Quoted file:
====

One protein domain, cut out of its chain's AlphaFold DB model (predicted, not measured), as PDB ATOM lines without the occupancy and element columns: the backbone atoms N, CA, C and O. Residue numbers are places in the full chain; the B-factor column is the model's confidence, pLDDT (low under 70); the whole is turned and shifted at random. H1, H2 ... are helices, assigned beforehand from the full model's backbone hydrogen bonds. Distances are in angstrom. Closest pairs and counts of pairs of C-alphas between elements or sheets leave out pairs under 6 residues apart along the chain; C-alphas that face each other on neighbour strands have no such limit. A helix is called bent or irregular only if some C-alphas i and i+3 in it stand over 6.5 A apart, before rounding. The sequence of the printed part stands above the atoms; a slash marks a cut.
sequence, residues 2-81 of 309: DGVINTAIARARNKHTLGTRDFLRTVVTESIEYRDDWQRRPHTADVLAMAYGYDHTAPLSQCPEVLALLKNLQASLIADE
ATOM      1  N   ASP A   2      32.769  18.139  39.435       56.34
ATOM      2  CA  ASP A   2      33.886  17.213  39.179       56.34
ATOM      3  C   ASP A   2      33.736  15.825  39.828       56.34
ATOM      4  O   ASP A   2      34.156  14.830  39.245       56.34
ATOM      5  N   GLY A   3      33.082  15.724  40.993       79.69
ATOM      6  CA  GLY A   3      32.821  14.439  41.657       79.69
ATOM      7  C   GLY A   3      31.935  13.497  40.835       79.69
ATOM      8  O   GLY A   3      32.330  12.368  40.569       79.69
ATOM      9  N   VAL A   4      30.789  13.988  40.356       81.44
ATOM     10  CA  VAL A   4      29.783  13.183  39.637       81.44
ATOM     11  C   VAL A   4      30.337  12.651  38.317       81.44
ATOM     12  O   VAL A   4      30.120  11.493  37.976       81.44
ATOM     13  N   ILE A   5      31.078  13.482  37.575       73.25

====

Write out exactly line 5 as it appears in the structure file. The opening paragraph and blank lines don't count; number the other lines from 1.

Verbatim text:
ATOM      4  O   ASP A   2      34.156  14.830  39.245       56.34